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Florence Divorce Law Blog

What happens when a divorce involves a retirement plan?

After spending years together, a Kentucky couple more than likely dreamed of what they would do during their retirement years. They may each have diligently contributed to their employers' 401Ks or pension plans in the hopes of making those dreams a reality someday. When it became clear that divorce was on the horizon, each of them may have begun to wonder what would happen to those plans.

The wealth accumulated in a retirement plan during the marriage is more than likely going to be subject to division during the divorce in the absence of a prenuptial agreement stating otherwise. Of course, the parties could just agree to keep their own plans. However, the next question revolves around what happens if one spouse's plan has a significantly higher amount in it than the other.

Get your financial affairs in order prior to a Kentucky divorce

There is more to ending a marriage than simply physically and emotionally separating from a spouse. Kentucky couples more than likely have several financial endeavors together that make up the marital estate. Each party ought to consider getting their financial affairs in order prior to filing for divorce.

Documentation regarding assets and liabilities needs to be gathered as soon as possible. This could take some time, so starting early is a good idea. With this documentation, each party can start the process on equal footing. This is especially important if one party handled most of the financial duties during the marriage. The other party could end up at a disadvantage when it comes time to divide property.

What do I get to keep in my Kentucky divorce?

Divorce is a complex process, and it is normal to have concerns about what you will be able to keep after the process is complete. Property division is one of the most difficult and emotionally charged issues in a divorce, and it can be useful to better understand the Kentucky laws regarding marital and non-marital property.

The decisions that you make during a divorce will have a significant impact on your life for years, even decades, to come. Understanding your rights and knowing what to expect is a significant step toward a post-divorce future that provides you with both stability and security.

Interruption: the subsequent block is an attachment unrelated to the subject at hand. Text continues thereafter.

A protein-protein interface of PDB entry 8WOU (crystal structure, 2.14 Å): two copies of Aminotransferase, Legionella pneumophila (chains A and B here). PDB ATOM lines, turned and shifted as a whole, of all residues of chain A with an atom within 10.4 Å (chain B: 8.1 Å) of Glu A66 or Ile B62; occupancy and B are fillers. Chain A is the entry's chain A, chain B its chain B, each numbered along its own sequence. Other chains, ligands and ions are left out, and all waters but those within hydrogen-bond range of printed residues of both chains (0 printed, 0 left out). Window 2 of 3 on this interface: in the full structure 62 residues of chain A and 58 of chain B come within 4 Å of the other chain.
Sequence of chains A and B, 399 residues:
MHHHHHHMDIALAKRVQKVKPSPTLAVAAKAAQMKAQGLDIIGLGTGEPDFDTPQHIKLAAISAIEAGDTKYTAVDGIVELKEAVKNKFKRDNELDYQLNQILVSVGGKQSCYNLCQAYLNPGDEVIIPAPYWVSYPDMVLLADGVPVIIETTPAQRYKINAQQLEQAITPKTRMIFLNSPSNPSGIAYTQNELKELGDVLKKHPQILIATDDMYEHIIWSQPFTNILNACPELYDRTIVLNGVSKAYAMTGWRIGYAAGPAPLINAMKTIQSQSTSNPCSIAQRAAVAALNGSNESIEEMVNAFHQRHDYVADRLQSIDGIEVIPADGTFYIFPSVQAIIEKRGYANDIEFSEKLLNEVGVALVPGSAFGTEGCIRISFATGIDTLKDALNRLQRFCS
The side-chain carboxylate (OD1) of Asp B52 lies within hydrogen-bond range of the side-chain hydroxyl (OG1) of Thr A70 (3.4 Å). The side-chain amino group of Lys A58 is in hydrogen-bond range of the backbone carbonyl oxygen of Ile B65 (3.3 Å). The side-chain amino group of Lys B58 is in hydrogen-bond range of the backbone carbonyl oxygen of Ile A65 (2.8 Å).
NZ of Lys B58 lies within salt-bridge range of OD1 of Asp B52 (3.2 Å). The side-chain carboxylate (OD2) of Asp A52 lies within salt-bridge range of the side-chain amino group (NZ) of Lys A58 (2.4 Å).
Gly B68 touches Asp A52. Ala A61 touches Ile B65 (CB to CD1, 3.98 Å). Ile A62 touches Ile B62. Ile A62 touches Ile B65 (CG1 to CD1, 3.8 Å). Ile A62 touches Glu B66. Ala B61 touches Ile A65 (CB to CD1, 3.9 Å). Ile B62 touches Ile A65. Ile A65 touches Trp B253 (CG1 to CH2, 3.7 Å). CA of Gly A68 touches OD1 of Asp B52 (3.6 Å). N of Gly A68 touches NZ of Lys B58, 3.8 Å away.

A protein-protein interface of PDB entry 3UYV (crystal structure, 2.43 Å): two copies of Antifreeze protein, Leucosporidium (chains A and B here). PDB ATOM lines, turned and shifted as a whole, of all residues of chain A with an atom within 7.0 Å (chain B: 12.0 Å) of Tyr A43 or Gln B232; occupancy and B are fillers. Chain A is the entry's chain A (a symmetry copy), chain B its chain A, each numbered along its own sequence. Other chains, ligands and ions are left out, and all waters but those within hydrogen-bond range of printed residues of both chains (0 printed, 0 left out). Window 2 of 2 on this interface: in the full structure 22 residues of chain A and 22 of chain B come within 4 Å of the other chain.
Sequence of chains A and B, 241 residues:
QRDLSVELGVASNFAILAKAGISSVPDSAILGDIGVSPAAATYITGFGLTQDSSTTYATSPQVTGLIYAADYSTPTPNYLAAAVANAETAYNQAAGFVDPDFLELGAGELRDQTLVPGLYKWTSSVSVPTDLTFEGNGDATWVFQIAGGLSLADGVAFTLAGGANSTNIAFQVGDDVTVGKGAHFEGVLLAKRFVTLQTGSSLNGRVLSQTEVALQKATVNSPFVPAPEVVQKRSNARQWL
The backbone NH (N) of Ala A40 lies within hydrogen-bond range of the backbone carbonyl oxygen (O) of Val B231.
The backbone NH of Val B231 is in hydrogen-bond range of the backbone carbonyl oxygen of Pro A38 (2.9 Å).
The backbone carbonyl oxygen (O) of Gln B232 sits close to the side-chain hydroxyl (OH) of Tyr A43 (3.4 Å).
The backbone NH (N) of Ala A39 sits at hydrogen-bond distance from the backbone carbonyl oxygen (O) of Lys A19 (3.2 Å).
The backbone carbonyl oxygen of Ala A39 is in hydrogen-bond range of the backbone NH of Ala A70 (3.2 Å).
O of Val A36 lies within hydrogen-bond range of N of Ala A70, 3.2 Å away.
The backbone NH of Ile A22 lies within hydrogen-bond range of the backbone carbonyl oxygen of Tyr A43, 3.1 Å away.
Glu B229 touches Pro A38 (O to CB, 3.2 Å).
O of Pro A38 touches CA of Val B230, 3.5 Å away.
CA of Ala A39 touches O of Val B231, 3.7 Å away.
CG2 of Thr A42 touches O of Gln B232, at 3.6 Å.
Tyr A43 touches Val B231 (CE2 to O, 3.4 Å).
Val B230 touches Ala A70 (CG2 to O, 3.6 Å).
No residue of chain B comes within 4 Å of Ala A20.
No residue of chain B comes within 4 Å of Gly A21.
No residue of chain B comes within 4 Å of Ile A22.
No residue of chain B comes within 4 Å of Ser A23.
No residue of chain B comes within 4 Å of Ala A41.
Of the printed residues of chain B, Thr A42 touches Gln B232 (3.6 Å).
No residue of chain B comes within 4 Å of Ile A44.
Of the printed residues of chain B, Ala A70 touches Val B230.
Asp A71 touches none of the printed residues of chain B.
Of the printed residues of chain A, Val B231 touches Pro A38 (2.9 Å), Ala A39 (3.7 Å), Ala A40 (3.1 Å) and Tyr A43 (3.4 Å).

Overcoming the pain of divorce like Gwyneth Paltrow is possible

Even under the best of circumstances, overcoming the pain associated with ending a marriage can be a challenge, especially if children are involved. The bigger challenge for Kentucky couples, however, is moving past that pain to focus on what is truly important, which is working together as a team to make the transition of divorce as painless as possible for the children. According to actress Gwyneth Paltrow, that involves coming to some hard realizations even as the parties acknowledge their pain.

Paltrow was derided often in the media for calling her divorce a conscious uncoupling. Now, however, she says that people have begun to understand what it means and are attempting to do the same thing. For her, putting the children first meant reminding herself what she liked about her now former husband so that she could foster a friendship as a parent, not as a wife. Maintaining such a positive outlook may not be easy, but it could be worth it.

Can a courtroom battle be avoided in a high asset divorce?

Did you accumulate significant assets both before and during your marriage? Do you own a business? Are you now facing a high asset divorce? If so, you have a lot at stake in a Kentucky divorce. It may be in your best interests to try to avoid a courtroom battle.

You may believe that it would be easier just to give in and give your spouse whatever he or she has asked for just to make sure that the proceedings don't degrade into a contentious court battle. However, you may not need to go to those lengths in order to avoid having a judge make decisions on your behalf. You could retain control over the property division process and come to an agreement with which both of you are satisfied.